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Money & Banking - Public Sector Banks


Shorter maturity, reduced holdings — PSBs changing tack on investment portfolios

C. Shivkumar
N.S. Vageesh

Bangalore/Chennai , Nov. 9

PUBLIC sector banks have taken the lead of their private sector peers and begun shrinking the average maturity of their investment portfolio.

The maturity of investment portfolio of the PSU banks normally range between 7 and 8 years compared to about 2 years for private banks. The high average maturity of the investment portfolio of public sector banks was because they focused on picking up long dated Government securities during the last two years.

The Government has been issuing long-term paper with a view to elongating the maturity period of Government debt. Average maturity of Government debt is up from 7.7 years in 1998-99 to about 15 years in 2003-04. This suited the banks too, since yields were going down and they were able to build up a high proportion of long dated securities and then cash in on them.

Things have changed now. With interest rates in Government securities market going up by as much as 2 percentage points during the past six months, the value of some of these long dated papers has suffered steep drop. Banks have therefore been reducing their holding of such papers - some in anticipation of further rate hikes.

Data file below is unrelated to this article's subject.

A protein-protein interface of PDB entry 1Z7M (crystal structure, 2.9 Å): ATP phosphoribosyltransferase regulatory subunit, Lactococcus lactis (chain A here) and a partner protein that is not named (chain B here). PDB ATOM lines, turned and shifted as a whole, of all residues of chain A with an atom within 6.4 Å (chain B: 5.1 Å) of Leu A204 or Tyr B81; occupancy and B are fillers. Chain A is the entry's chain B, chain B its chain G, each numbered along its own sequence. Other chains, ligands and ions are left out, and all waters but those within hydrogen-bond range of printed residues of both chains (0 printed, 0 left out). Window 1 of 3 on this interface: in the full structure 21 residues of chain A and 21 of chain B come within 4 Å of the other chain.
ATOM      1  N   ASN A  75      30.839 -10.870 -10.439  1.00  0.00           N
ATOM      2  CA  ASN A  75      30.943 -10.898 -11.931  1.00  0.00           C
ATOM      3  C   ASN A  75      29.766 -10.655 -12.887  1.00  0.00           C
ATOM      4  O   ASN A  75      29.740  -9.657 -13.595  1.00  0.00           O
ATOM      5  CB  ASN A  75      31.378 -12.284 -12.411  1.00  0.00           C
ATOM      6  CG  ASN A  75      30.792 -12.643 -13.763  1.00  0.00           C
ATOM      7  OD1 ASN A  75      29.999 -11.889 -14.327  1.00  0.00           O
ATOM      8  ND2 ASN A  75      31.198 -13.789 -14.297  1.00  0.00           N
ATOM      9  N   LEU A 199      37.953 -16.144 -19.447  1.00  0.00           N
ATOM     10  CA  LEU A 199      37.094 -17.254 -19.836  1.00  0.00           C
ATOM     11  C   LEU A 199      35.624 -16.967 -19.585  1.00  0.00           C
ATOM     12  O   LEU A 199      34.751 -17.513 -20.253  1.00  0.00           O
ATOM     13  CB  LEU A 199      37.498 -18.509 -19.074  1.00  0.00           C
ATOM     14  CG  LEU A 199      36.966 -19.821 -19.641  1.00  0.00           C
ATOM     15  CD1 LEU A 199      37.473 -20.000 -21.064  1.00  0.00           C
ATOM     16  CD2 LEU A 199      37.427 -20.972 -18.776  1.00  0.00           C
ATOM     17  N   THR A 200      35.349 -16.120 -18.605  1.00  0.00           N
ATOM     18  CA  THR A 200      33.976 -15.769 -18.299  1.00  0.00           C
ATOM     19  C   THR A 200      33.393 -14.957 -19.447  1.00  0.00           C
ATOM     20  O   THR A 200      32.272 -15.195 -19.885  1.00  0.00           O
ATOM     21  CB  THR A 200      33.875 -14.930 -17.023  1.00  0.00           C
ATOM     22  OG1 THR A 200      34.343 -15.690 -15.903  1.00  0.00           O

Indian Bank's Chairman and Managing Director, Mr M.B.N. Rao, said that the average duration of his bank's investment portfolio was down from 5.4 years to about 4.6 years as of September 30. The bank would follow a strategy of nil growth in the investment portfolio in this fiscal, he said.

Mr S.C. Gupta, Chairman and Managing Director, Indian Overseas Bank, said that his bank had "right-sized" its investment portfolio and brought down the average duration of the portfolio to around 5 years from 6 years earlier.

Other banks too are adopting this strategy with a view to remaining liquid. Some banks are attempting to increase their investment portfolios exclusively by way treasury bills - both 91-day and 364-day. This was in view of the high liquidity of T-Bills as opposed to dated securities as well as the limited depreciation risks.

The high depreciation on investments has already hit the profitability of the banks, going by the second quarter results that have come in. Bankers are concerned about this especially when some of them are planning second forays into the equity market.

Some speculate that at this rate, compliance with the dividend targets estimated in the Budget from the banks and financial sector of Rs 5,896 crore may be difficult.

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